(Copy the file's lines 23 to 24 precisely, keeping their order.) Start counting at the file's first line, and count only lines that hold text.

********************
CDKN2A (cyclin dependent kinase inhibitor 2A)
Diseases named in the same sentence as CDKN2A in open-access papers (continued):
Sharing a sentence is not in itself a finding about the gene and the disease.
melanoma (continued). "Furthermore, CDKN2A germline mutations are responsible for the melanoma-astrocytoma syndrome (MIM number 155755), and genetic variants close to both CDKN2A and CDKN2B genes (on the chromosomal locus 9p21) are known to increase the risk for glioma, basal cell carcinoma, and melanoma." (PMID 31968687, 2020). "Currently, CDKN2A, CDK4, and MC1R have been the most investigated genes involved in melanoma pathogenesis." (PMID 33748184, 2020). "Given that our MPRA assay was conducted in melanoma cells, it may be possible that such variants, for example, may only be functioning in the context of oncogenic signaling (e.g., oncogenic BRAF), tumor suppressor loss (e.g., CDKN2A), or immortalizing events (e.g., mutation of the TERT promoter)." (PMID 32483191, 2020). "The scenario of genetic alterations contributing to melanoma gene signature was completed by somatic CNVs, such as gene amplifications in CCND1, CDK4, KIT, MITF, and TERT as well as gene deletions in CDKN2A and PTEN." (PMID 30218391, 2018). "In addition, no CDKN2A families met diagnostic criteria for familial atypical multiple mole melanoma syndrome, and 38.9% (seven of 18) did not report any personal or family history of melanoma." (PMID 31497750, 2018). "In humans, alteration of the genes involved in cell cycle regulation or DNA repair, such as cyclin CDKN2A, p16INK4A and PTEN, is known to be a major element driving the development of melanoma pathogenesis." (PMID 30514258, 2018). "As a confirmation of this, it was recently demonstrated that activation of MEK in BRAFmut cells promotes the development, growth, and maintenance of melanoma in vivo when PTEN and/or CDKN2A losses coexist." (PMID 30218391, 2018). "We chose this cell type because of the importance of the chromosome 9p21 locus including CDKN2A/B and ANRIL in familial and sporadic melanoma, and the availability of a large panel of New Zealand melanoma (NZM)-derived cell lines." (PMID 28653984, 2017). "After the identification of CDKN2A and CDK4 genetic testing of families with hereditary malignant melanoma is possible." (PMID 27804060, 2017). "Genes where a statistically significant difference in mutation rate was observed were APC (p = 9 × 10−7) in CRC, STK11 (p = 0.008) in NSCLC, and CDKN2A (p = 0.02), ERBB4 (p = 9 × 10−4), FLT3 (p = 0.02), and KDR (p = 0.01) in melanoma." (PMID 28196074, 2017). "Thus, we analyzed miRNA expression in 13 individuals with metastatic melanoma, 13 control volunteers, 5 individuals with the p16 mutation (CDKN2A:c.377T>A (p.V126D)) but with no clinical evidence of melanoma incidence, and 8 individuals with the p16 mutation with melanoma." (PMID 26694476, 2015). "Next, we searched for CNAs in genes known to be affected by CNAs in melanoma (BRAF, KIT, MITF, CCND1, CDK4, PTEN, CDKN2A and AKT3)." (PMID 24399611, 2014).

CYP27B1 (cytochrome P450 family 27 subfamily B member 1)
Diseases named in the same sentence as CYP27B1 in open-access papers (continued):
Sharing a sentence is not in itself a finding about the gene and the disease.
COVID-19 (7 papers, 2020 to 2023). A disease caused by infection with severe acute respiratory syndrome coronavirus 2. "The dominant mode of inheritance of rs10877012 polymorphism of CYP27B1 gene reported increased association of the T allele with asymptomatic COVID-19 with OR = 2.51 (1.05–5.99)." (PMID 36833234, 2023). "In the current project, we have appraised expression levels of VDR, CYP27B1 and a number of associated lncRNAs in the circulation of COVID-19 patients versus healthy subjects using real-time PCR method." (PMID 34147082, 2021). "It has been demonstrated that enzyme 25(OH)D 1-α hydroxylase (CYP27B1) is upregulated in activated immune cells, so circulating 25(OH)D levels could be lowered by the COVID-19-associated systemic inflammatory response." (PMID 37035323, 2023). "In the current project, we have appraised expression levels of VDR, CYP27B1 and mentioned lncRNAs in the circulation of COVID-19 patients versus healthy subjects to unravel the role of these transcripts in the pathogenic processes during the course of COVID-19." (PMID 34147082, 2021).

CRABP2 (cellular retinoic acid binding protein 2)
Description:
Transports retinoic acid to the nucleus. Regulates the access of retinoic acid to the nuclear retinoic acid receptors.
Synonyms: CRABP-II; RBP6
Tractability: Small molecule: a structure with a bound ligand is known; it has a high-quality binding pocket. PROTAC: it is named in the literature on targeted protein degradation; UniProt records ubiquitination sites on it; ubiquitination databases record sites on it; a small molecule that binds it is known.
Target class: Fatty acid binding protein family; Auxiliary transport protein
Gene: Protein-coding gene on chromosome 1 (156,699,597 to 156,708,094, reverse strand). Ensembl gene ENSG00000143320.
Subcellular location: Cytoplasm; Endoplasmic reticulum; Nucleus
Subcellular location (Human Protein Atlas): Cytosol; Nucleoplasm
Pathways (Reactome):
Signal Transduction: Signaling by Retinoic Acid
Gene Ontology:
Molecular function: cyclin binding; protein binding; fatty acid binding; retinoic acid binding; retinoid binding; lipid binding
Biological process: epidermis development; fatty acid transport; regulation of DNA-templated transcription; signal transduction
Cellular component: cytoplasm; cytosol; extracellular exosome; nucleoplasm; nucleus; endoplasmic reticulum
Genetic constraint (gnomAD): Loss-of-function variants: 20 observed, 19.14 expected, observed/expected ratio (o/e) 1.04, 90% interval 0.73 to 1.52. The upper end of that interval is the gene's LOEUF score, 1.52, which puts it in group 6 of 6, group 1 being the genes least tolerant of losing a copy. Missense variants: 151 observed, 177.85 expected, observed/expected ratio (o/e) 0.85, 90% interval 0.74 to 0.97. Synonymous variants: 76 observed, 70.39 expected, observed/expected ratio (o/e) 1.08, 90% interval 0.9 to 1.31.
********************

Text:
Cellular component: cytoplasm; cytosol; extracellular exosome; nucleoplasm; nucleus; endoplasmic reticulum
Genetic constraint (gnomAD): Loss-of-function variants: 20 observed, 19.14 expected, observed/expected ratio (o/e) 1.04, 90% interval 0.73 to 1.52. The upper end of that interval is the gene's LOEUF score, 1.52, which puts it in group 6 of 6, group 1 being the genes least tolerant of losing a copy. Missense variants: 151 observed, 177.85 expected, observed/expected ratio (o/e) 0.85, 90% interval 0.74 to 0.97. Synonymous variants: 76 observed, 70.39 expected, observed/expected ratio (o/e) 1.08, 90% interval 0.9 to 1.31.